Casals Suite by Marc Migo Casals Suite by Marc Migó utilizes several techniques that are rather innovative in respects to time, including, but not limited to, an atmospheric sound achieved by false harmonics, suspended time vs. active time, approximation of the duration of notes, lengthy cadenzas for the performers and many more. This piece is written for violin, cello, and piano and consists of 5 movements that are connected to one another. Since the movements move seamlessly from one to the next, the audience and listeners lose the concept of time and begin to feel confused as to which movement is currently playing. Another factor that plays into the audience confusion of time is the fact the motif seen in Figure 1 repeats several times
This piece consisted of two different movements. The second part of it was a lot more allegro, upbeat, and energized. It symbolized the eternal love that no one, not even a powerful king, could take away. The whole orchestra had more active roles and a polyphonic texture. Together they made a beautiful
Movement two takes on a very slow tempo. Movements three and four then pick the pace right back up and finishes off allegro. Overall, the main differences can be found throughout the way the movements are paced out in the three works, mainly focusing on Beethoven’s symphony no.5 and Haydn’s Symphony No.94, and also how the themes and variation are played into it as
Movement two constantly follows many shifts and settles down as we approach movement three. Movement three is titled “Adagio Molto e Cantabile- Andante Moderato” which appears to be in a major key compared to movement two’s minor sounding key. This shift allows the crowd to stray away from the sad sounding grasp the minor key holds. Immediately as the third movement begins, we have a heavenly sounding melody played by the violins.
The part of the piece that was taken by Eric Carmen was the them from the second movement in the concerto. Describing the second movement of the musical composition, it begins with the strings ascending and making the music have a sort of lifting feel. Then the piano gently enters with an “apreggiated figure” and the strings join back in and the piano and strings work together to produce the main theme of the concerto. The music has a slight crescendo and then starts to fade away. Finally, the solo piano finishes the second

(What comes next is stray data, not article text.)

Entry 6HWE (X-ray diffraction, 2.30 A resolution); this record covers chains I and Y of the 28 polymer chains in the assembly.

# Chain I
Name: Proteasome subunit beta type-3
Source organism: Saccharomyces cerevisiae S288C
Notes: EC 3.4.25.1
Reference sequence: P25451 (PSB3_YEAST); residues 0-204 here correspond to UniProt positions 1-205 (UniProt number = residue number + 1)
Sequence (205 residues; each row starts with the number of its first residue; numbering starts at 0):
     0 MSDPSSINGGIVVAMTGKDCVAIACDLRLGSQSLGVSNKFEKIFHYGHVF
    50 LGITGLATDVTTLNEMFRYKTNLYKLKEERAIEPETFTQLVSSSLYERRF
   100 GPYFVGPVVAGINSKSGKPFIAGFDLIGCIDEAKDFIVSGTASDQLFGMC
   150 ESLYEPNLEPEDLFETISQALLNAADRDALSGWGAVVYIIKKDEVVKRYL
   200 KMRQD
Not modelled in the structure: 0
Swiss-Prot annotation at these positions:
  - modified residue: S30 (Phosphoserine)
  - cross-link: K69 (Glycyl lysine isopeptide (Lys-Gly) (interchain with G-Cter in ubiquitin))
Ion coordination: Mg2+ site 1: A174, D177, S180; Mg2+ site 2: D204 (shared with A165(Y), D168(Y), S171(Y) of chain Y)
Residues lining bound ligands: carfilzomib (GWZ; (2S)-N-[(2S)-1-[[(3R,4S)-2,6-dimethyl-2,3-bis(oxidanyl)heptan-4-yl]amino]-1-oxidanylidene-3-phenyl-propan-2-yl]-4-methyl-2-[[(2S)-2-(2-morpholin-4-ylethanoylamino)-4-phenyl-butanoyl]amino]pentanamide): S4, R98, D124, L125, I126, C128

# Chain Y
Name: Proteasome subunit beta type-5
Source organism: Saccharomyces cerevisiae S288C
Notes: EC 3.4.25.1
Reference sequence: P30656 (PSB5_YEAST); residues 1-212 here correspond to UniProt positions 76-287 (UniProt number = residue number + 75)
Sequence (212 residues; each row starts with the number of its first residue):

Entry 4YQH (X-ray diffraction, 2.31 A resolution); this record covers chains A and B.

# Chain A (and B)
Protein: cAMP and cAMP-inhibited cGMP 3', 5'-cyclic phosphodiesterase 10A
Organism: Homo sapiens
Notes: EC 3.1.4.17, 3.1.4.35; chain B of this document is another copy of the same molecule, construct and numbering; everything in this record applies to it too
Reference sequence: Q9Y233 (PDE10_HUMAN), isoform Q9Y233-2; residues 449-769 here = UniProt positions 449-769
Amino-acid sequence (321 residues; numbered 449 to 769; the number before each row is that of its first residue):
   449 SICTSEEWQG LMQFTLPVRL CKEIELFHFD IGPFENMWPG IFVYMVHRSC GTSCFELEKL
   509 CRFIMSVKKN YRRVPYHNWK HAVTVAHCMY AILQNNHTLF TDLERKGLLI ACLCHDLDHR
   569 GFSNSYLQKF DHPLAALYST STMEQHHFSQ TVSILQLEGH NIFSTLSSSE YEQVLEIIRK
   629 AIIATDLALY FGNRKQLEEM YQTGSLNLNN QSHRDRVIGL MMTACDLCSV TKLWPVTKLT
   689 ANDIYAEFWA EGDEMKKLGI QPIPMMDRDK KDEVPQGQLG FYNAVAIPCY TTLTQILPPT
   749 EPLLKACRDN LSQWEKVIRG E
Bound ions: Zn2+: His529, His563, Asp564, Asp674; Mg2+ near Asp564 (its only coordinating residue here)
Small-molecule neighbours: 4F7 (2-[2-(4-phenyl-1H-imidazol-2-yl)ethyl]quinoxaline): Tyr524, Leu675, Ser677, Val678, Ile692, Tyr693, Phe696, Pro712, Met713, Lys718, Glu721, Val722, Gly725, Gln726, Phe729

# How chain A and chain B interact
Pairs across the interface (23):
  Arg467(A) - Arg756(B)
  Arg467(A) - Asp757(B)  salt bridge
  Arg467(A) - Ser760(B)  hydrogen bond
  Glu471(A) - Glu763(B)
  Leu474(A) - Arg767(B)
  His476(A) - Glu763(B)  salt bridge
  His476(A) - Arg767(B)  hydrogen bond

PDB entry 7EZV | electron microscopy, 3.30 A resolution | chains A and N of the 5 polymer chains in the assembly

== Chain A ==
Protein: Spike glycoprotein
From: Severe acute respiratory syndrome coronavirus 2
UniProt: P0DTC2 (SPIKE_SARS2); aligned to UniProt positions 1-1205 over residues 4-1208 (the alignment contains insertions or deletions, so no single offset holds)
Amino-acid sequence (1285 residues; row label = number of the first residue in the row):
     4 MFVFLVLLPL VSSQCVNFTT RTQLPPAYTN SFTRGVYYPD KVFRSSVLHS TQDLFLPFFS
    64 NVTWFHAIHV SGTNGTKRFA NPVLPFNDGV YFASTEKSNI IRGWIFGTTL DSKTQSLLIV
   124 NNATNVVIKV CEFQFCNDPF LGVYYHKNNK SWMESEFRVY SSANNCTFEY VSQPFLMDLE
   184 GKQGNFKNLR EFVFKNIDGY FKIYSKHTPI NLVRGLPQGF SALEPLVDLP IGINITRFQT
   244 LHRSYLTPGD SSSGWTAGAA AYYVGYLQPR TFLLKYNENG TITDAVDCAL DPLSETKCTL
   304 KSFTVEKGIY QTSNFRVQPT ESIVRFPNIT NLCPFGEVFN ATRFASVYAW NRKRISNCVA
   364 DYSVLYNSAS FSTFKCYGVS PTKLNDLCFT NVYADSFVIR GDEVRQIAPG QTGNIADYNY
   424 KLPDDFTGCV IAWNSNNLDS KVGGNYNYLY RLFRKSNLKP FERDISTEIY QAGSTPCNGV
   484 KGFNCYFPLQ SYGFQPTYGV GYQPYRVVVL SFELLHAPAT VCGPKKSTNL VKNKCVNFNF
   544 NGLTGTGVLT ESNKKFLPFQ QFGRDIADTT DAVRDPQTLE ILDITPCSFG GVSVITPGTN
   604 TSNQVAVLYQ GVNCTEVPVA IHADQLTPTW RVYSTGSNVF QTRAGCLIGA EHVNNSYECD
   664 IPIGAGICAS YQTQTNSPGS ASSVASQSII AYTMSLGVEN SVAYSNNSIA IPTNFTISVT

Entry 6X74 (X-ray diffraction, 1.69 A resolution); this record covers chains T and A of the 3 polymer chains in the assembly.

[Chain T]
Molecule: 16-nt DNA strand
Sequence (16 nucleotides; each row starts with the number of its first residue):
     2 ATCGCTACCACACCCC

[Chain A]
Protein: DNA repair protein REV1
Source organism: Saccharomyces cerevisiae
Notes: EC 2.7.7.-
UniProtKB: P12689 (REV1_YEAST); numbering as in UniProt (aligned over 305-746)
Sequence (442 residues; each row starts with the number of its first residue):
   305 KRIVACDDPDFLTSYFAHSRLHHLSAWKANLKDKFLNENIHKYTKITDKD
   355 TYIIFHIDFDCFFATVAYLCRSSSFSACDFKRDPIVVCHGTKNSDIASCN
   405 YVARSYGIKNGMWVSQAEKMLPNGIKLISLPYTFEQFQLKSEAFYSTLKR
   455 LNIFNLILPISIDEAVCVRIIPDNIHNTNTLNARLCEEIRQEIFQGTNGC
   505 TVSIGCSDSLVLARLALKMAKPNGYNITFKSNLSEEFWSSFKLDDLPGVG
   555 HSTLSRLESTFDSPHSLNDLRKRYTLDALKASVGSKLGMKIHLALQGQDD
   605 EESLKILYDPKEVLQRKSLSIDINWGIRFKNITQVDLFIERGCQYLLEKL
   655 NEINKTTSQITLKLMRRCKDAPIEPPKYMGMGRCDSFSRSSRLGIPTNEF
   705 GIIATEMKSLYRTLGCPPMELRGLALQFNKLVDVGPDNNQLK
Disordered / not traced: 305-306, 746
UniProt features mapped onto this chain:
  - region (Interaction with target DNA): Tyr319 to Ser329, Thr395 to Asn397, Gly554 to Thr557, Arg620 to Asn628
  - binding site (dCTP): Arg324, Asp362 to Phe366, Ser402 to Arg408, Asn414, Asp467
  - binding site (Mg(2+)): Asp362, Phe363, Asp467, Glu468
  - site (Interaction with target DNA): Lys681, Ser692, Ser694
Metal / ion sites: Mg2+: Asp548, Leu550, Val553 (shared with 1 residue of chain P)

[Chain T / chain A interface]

The beginning of this movement reminds me of bees, the way the tune darts back and forth. Around the fourth minute of the song during Fugue, the sound gets lighter and sounds more feminine to me. That particular part of the song made me picture ballerinas in my mind and I could see it being played at a ballet. As the song progresses, it gets darker, like in Toccata, and makes me feel like a battle of some sort is going on.
Since the piece is so long, there are many themes and section s that are displayed. That being said, there are some common tones and groupings that repeat themselves. One key featured the piece uses is ritornellos and episodes. At first, this piece might not seem like a concerto, especially compared to those typical of western art music. The solo voice isn’t at all like the ones found in concertos like Vivaldi or Bach.
All of the pieces were sang in monophony, with the main voice singing over a piano accompaniment. The first piece was performed by a woman singing in soprano. There are also multiple times where the composer used an accelerando and a ritardando to display a change in the attitude of the singer. The beginning of the song starts off in a slower tempo, then speeds up during the chorus, then slows back down. The second piece was one of the duets, and it had consonance when the two men singing sang in harmony with each other.